If your company markets health, wellness, and weight loss products, it is important to be aware of the recent warning issued by the Federal Trade Commission (FTC) to almost 700 marketing companies. The FTC has cautioned companies to substantiate their advertising claims or risk facing civil penalties for false or exaggerated claims.
Note that the FTC’s warning is not limited to manufacturers or retailers. If you are an online advertiser that earns commissions off the sales of such products by third parties, then your advertising claims are subject to the same scrutiny as those of the manufacturers themselves.
The level of substantiation required varies depending on the type of claim made. For health-related claims, companies must have competent and reliable scientific evidence to support their claims. This means that the evidence should be based on well-designed, well-conducted studies that are conducted by experts in the relevant field. At best, such evidence includes unbiased clinical studies of the product itself. Absent this, peer-reviewed studies published in a reputable medical or scientific journal about the active ingredients may suffice so long as the amount and use case scenarios are substantially similar to that of the product.
For claims made about the safety or effectiveness of a product, companies must have reliable evidence that the product does what it claims to do and that it is safe for consumers to use. It is essential for companies to have documentation to support their claims and to maintain this documentation for future reference.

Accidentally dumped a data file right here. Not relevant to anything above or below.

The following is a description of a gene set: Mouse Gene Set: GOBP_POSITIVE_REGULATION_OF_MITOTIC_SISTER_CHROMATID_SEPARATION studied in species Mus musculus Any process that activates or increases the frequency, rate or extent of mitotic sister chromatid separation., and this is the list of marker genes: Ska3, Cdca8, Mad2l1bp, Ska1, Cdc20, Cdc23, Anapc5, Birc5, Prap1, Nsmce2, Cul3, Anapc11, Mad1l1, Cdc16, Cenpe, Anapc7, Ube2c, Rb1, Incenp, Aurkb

To be clear, the following are not suitable forms of substantiation: (1) the advertising claims of a competitor who sells a similar product; (2) an article published in a popular media source, like WebMD or CNN (although these sources can sometimes lead you to relevant peer-reviewed studies); or (3) testimonials or reviews from a handful of customers who claimed to have experienced certain results from using the product.
As our firm regularly instructs clients, the time to research and create a record of the substantiation for your advertising claims is before you begin selling the product or running your advertising campaign. Do not fall into the trap of waiting until you receive a warning letter from the FTC, a state attorney general, or a class action attorney to attempt to reverse-engineer substantiation for your advertising claims. The best way to ensure your advertising claims are supported by the necessary substantiation is to base them directly on such substantiation.
It is crucial for companies to take note of this warning and take necessary measures to ensure that their advertising claims are truthful and can be substantiated by reliable evidence. Failure to comply with FTC guidelines can result in significant civil penalties of up to $43,280 per violation, and the agency may also seek injunctions or other relief to prevent future deceptive advertising practices.
In conclusion, the FTC's warning to almost 700 marketing companies highlights the importance of substantiating advertising claims. As a company that markets health, wellness, and weight loss products, it is crucial to ensure that your advertising claims are truthful and supported by reliable evidence. By doing so, you can avoid the risk of facing civil penalties and legal action by the FTC and build a reputation for honesty and transparency with your consumers.
If you have received a warning letter from the FTC about substantiation for your advertising claims or seek legal review of your claims with the hope of avoiding one, contact Kronenberger Rosenfeld, LLP using our online case submission form here.
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This entry was posted on
Saturday, April 15, 2023
and is filed under
Resources & Self-Education, Internet Law News.